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Inspector Stanley says I can hang it up for the day.

Sunday’s fishing will see a tail swish opposite to these. None of these four are finished, but they have all major processes handled.

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Fish #3. Fit well and hadn’t suffered a wax room collapse at the foundry.

The difference between the six finished wax trout I dropped off, and what I was handed back is like working forensics from a recognizable corpse; true Frankenfish that I have to reanimate to their original quality. The problem isn’t piecing in random remains to cover the parts lost in casting, but they too may be traced back to The Crime Scene: the foundry wax room. They did 10 trout for me on the last big commission and they were all fine, this time we are 1 of 3 so far, or in actuality, 1 of 6.

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This is the dorsal fin from the Fish #1. See how it connects cleanly to the body with details all the way down. They biffed it a little toward the front, as some of the circles are partial, but did a fair job of touch-up. I went in and put in new circles in the bronze where I touched up their line.

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This is fish #3 where the wax room tried to re-affix the dorsal fin after it softened and rolled to the side, collapsing into the body. They pulled it upright and slathered in some wax. They had five other fish to look at to check their work, so going for a standard of sux. 

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This is their attempt on the other side of the fin. Almost worse.

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The horizontal fin is wrong as well. They stuck it back on- see how it had deformed the body of the fish as it torqued upward? That’s bcs the room was too hot to store finished waxes.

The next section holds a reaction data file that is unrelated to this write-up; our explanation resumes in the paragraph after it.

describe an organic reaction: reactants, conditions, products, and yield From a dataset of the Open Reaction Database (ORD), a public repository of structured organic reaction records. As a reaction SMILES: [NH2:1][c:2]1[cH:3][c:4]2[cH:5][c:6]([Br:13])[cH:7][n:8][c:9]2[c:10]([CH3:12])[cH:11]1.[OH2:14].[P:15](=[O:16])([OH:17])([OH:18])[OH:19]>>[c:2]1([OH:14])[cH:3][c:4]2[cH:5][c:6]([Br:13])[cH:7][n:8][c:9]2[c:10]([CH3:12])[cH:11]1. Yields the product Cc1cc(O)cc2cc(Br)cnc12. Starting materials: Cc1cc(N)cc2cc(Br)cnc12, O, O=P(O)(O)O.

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It curves. So there’s a minimum bar met. There was an abrupt line smashing inward along one of the bisection seams from the wax room laying it on the table to attach sprews. This went unnoticed and took the medium sledge to massage back to alignment with the other section.

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Still a long way to go ’til they all are up to snuff. Ima gonna lose mu myund if the remaining half (of parts that cast and new parts made in wax to fit where parts failed in bronze pour) are the same, or likely worse. I may still just reject the skinny middle fish from yesterday. They are also doing an entire replacement fish; lets hope this job is done by one of their competent staff and not the sprew crew.

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The easy one. five to go.

Today was a fun-weld day, following many hohum-weld days coupled with doldrum days of chasing fins and grasses. Once all the bits and parts of major sections are perfect, then the parts are welded together, and though the welds are long, they just need smoothed out.

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Goldfish.

The only tackle needed is a hammer.  He was biting on the medium ball pein today.

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Finished halves welded together.

Welding the windows and chasing out the grasses to match is a bit of a chore. The two nearest hoops are new, the one behind is a left over from years ago (still needs some chasing). The new halves were joined along the midline in the rocks, which still need chased. I’ve been limiting my time-on-tool and wearing my new vibration deadening gloves, and things are going swimmingly.